Final cautionary note: at the time of writing, according to local news, the economic mood is becoming pessimistic. At the moment, things are good, but an increasing number of employers are doubtful about prospects for the near future. I suspect this primarily reflects the manufacturing and agricultural industries, and that the technology sector will remain an employee's market, but no warranties express or implied, etc. I know my company, for one, is still recruiting like a thing possessed.
Best NZ IT job site: Seek. By such a distance that there's no point mentioning any others.
February 01, 2005
Moving to New Zealand
My old nemesis Harvey G Pengwyn takes me to task for leaping straight from having my EOI selected to buying a car. Is there an episode missing?
Well, not particularly. Because NZ will let in pretty much anyone these days, there is something of a glut of permanent residence applications. The immigration service is prioritising those with job offers, which means that us shiftless reprobates are scarcely getting a look in. I'm told that my PR application finally arrived on my agent's desk a few days before I flew out. Therefore, I've mostly been twiddling my thumbs.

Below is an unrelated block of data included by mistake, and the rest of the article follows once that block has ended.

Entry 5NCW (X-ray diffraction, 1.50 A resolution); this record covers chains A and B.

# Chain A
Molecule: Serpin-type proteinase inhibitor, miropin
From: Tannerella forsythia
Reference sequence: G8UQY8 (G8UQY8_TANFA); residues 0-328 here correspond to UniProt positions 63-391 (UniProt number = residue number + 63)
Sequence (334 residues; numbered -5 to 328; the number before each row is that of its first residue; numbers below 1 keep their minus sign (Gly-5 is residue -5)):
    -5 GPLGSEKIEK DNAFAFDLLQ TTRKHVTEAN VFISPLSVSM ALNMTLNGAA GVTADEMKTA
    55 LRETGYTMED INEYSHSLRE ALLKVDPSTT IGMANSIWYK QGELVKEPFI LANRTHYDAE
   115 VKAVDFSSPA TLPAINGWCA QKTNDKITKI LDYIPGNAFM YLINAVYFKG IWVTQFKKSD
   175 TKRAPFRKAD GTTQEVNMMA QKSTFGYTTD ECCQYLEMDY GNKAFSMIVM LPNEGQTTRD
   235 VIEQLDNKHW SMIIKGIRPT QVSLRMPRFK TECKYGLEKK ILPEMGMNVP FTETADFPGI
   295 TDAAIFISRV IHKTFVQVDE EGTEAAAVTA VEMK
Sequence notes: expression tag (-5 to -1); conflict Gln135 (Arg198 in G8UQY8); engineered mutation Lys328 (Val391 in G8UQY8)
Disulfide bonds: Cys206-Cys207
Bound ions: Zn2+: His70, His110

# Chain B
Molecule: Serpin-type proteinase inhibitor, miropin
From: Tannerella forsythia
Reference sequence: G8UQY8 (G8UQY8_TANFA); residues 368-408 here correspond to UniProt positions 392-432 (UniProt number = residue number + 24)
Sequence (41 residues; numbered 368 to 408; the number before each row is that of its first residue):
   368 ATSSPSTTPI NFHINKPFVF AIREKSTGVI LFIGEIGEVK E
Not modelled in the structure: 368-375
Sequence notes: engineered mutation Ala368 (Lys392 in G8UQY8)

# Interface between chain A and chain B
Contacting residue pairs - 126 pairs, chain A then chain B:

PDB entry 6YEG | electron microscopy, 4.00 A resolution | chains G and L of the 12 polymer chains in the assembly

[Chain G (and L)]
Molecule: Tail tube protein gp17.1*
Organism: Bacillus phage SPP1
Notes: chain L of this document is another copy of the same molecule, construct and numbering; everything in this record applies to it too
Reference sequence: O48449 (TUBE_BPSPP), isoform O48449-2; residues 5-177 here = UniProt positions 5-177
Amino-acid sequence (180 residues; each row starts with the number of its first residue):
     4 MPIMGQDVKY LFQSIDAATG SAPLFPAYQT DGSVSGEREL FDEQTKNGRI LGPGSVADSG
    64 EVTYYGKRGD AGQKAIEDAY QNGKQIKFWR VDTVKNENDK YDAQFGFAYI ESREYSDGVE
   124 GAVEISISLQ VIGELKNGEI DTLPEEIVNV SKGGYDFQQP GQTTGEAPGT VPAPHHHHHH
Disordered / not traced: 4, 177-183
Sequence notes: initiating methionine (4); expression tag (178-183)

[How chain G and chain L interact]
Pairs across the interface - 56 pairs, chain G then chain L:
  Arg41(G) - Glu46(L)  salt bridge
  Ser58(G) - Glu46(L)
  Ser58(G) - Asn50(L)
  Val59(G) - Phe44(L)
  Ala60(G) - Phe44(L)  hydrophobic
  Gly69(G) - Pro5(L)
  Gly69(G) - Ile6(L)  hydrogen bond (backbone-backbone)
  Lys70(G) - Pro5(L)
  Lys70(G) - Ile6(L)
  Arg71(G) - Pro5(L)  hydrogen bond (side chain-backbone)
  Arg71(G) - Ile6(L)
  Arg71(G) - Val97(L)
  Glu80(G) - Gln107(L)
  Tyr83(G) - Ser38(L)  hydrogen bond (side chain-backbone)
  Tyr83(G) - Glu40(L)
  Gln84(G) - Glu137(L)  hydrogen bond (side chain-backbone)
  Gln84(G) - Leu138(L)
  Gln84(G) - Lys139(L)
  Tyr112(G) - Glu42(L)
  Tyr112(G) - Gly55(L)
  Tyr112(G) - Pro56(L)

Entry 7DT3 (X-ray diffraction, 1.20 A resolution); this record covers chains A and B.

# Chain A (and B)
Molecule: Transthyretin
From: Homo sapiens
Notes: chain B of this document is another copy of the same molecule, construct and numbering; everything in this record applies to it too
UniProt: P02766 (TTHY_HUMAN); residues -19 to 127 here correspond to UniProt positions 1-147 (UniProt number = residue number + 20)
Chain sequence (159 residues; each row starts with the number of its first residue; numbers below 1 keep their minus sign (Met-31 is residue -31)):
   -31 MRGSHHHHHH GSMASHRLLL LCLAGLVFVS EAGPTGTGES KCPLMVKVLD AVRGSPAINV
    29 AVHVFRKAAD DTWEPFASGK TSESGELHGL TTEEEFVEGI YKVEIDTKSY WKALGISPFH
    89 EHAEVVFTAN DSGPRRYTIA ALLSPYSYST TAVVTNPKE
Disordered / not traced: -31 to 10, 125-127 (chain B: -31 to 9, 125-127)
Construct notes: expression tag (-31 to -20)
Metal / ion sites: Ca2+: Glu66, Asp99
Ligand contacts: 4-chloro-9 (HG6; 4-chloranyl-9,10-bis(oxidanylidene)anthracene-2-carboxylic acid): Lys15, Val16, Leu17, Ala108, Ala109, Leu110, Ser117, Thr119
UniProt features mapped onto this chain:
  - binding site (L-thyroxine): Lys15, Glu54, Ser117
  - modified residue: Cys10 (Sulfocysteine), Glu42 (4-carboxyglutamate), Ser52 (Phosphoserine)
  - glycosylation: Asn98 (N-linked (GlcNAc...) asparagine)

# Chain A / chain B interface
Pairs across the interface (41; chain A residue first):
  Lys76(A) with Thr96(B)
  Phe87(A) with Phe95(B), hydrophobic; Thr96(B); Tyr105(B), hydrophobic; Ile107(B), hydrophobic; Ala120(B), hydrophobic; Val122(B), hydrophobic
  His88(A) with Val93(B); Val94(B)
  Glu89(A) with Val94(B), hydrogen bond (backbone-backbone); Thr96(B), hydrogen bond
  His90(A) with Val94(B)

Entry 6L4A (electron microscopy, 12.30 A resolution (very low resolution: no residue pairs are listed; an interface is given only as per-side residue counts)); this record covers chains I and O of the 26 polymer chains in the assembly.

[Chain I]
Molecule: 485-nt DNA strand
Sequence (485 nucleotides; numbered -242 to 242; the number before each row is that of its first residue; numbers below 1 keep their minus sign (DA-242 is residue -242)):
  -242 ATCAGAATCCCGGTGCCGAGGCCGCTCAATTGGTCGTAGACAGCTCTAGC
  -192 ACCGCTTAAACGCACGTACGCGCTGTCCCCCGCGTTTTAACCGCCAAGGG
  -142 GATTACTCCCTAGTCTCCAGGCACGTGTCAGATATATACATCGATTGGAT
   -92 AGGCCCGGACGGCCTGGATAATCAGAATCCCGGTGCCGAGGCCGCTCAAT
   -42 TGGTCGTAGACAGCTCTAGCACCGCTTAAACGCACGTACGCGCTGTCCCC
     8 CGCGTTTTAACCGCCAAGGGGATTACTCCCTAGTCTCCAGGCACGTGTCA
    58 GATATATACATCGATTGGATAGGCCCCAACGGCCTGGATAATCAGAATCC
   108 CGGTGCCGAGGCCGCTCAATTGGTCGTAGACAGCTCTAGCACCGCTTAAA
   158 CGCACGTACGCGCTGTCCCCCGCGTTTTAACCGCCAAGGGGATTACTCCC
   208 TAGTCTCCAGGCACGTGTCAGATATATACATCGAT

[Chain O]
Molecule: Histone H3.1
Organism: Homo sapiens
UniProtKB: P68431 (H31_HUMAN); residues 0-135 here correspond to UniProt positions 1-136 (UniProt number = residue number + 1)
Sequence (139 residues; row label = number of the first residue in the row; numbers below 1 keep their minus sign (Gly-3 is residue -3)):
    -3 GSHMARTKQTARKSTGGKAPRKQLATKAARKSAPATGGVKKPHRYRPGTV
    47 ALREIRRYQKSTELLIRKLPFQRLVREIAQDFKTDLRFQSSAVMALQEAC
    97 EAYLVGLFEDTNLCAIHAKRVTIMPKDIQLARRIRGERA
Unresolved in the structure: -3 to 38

The only real insights I can offer into the waiting process are:
- Get your police clearance request in early: it really does take a long time (though not as long as I was warned it might be)
- Britannia Movers seem to offer reasonable rates, though their sending a 17-tonne lorry to collect a relatively small amount of stuff from a very small street does not bode well for their ability to deliver it to the arse end of South Island -- we shall see
- Do not put important immigration documents (in my case, birth certificate and degree certificate) in a filing cabinet where you won't forget them, and then allow the movers to put the filing cabinet into storage
- Singapore Airlines are pretty congenial as cattle-movers go, particularly when it comes to turning a blind eye to excess baggage
- Don't be tempted to throw out all your sterling at Heathrow in a grand symbolic gesture, unless your plane goes to Auckland with no stopovers. No airport cafe or bar in the world takes NZ dollars, but sterling stands at least a chance